Note to David Brat: Free Markets Are Not Calvinist

On the occasion of Dave Brat’s rise to (perhaps short-lived) fame, I wish to take this opportunity to question the common wisdom that Calvinism and capitalism go hand in hand.

The confusion may go back even farther than Max Weber’s “Protestant ethic” thesis, all the way to the 16th century, when the Protestant reformer John Calvin waxed poetic in his Institutes of the Christian Religion about the importance of “freedom” in a Christian’s life. A Christian is no longer a slave to the law—neither the Torah nor the laws of the Roman Church. The Christian is free from condemnation, free to obey God joyfully, and free to make individual choices about earthly matters—even including usury (lending money at interest). So thus far it may seem that Calvin put his stamp of approval on the market free-for-all that’s so popular with bankers, business owners, financiers, and Brat voters.

In her post on RD Julie Ingersoll helpfully sums up Brat’s Calvinist libertarianism this way:

The best check on the depravity of individuals who make up the civil government is the decentralization of authority into the distinct spheres; the best check on the depravity of human beings in the economy is the decentralization of the market created by competition.

But this is nothing like John Calvin’s own thinking. Despite his love of freedom, Calvin also had what we might call “Talibanesque” tendencies, since he believed in the sovereignty of God and the total depravity of humankind; humans are so sinful that even believers get it wrong most of the time and thus need strict rules to save them from themselves and others. In particular, Calvin worried about how the rich and powerful would use their privileged positions to exploit the poor and vulnerable.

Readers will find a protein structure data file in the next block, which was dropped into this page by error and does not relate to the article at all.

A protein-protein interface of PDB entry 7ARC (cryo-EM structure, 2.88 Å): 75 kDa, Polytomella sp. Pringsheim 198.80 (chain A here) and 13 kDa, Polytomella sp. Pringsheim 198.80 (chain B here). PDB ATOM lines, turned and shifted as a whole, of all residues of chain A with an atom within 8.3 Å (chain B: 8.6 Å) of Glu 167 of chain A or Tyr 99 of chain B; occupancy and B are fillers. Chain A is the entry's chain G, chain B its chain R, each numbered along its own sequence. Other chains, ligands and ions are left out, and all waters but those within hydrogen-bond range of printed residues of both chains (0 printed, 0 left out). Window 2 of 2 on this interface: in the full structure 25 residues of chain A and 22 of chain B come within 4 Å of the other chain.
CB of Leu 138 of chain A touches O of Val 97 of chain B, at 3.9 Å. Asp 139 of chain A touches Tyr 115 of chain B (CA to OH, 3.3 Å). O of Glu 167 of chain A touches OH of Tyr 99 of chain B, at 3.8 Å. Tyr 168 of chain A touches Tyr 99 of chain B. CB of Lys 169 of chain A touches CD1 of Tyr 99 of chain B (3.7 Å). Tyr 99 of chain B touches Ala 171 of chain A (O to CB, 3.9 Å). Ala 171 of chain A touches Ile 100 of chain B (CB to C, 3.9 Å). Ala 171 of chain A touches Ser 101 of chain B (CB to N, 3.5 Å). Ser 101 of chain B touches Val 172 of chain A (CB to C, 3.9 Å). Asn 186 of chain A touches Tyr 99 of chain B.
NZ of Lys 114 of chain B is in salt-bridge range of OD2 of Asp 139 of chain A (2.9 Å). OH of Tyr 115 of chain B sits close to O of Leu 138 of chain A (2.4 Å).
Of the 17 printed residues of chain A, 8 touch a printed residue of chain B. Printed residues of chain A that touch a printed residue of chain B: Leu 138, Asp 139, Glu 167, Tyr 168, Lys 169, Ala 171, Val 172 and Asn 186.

He therefore worked closely with his local government, which was technically separate from the church, to establish distinctly non-libertarian laws in Geneva about money, business, sex, heresy, church attendance, and all manner of things most self-designated “Calvinists” would today consider private. This is not to say he might not have been a nice guy (by many reports he was a loving husband, father, and friend), but he certainly resists the libertarian label.

Also in contrast to modern capitalist dogma, Calvin was very clear that wealthy people became wealthy through no virtue of their own. Many were wealthy because they conducted business unethically and exploitively, some were born into it, and some actually worked hard for the money. But without fail all were wealthy because God had predestined them to be so for God’s own secret reasons.

Wealth was not a reward, nor was poverty a punishment. Whatever condition of life people found themselves in was purely providential. The wealthy, he argued, should see their wealth as an opportunity to serve the needy and practice self-discipline, while the needy should see their poverty as an opportunity to trust more fully in God. One condition was not better than the other; each was part of God’s mysterious plan.

All this causes me to wonder in what sense Dave Brat and his economic ilk consider themselves Calvinist, even in theory. At best, I would call libertarian capitalism “Calvinish,” in the sense that people who unabashedly call themselves Calvinists often tend to embrace free markets. But though Calvin’s thought might reasonably lend itself to well-regulated markets with genuine safety nets, I would defy these people to make a persuasive, coherent case for unfettered, Ayn-Rand-style, self-interested capitalism using Calvin’s own writings.

The “next Calvin” that Dave Brat calls for in his 2011 article, “God and Advanced Mammon,” will indeed have to move very far away from the actual Calvin—and for that matter, far from almost any seriously-regarded Orthodox, Catholic, or Protestant Christian theologian of the past two millennia—in order to support the kinds of markets libertarians seem to want.

blanchard@alma.edu'

Kate Blanchard is Associate Professor of Religious Studies at Alma College in central Michigan. She is the author of The Protestant Ethic or The Spirit of Capitalism: Christians, Freedom, and Free Markets (Cascade 2010) and co-editor of Lady Parts: Biblical Women and The Vagina Monologues (Wipf & Stock 2012).